Vidyya Medical News Service
Volume 6 Issue 349 Published - 14:00 UTC 08:00 EST 14-Dec-2004 Next Update - 14:00 UTC 08:00 EST 15-Dec-2004
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False positive screening for cancer found to be frequent and costly
Cancer screening tests can frequently produce false positive outcomes that may result not only in anxiety but also additional economic costs as well, according to research conducted by scientists at the Henry Ford Health System, Detroit, Michigan.  more

Stanford study questions accuracy of ads for body scans
A burgeoning industry that sells full-body scans to detect potential diseases - without a doctor's referral - is running advertisements that frequently include unsubstantiated claims about the benefits of getting CT and MRI scans, while rarely providing information about the technology's limitations and risks.  more

Kinder, gentler procedure gives superior results for stem cell transplants
An improved stem cell transplant regimen that is well-tolerated and has a high success rate has been developed by researchers at Washington University School of Medicine in St. Louis. The procedure holds promise for treatment of blood and bone marrow disorders, immune dysfunction and certain metabolic disorders. more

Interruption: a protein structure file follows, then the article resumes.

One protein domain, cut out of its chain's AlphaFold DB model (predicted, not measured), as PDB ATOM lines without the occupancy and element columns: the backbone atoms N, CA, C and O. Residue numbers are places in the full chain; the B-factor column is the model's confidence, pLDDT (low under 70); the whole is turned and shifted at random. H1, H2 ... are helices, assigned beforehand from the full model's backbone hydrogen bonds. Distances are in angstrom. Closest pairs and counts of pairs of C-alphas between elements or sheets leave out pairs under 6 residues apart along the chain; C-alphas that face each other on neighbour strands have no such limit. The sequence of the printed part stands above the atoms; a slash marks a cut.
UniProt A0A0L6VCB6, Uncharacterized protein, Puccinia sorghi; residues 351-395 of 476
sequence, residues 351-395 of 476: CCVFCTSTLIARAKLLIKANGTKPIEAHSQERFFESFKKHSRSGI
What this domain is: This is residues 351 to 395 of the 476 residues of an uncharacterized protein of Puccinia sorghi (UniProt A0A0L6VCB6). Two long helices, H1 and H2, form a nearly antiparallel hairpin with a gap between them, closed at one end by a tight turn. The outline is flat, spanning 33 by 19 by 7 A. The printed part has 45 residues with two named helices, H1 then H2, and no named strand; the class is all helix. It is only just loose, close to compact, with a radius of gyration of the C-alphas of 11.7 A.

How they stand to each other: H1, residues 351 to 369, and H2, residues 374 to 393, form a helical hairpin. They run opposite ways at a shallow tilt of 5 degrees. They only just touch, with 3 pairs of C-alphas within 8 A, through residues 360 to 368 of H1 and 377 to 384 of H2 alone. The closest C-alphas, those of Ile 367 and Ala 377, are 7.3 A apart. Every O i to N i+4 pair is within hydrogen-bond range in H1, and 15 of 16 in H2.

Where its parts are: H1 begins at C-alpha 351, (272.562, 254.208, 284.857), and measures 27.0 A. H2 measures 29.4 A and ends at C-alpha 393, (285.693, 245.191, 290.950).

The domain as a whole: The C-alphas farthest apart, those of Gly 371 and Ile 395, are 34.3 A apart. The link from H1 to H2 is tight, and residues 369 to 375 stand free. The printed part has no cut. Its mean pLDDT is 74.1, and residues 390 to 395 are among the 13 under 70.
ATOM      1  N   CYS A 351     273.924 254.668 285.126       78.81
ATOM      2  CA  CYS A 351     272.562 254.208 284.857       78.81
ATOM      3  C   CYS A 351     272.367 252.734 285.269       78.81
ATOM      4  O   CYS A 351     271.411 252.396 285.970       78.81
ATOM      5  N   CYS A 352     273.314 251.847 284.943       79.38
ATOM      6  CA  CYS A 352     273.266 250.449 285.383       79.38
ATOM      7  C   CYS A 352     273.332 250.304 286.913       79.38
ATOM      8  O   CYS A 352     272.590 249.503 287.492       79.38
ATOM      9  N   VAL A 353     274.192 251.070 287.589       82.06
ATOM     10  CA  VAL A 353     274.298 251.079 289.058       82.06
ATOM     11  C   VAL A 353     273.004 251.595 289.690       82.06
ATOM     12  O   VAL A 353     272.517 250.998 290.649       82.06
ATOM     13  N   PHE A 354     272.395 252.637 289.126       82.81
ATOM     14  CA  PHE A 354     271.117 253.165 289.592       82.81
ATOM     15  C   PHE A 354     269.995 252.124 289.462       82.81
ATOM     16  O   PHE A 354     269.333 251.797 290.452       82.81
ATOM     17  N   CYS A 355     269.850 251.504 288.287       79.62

Drug to treat ADHD has similar effect on children with reading disorders
The drug methylphenidate (brand name Ritalin) increased activity in brains of children with attention-deficit/hyperactivity disorder (ADHD) as well as those with a reading disorder, researchers at Yale report in the American Journal of Psychiatry.  more

Doctors link common chemotherapy drug to jawbone necrosis
Doctors at Long Island Jewish (LIJ) Medical Center recently discovered a link between a common chemotherapy drug and a serious bone disease called osteonecrosis of the jaw (ONJ). The discovery, published in the Journal of Oral and Maxillofacial Surgeons, prompted both the US Food and Drug Administration (FDA) and Novartis, the manufacturer of bisphosphonates used in cancer chemotherapy, to issue warnings earlier this fall to physicians and dentists about the risk for this potential adverse effect. more

Where there's smoke, there's money
Those Congressmen who received contributions from tobacco industry groups were more likely to vote in favor of pro-tobacco laws, says Douglas A. Luke, Ph.D., director of the Center for Tobacco Policy Research at Saint Louis University School of Public Health. more

Broad-based vaccination of wild mice could help reduce lyme disease risk in humans
Vaccinating large populations of white-footed mice against the bacterium that causes Lyme disease could help reduce the risk of transmission of the disease to humans, says a study supported by the National Institute of Allergy and Infectious Diseases (NIAID), one of the National Institutes of Health. more

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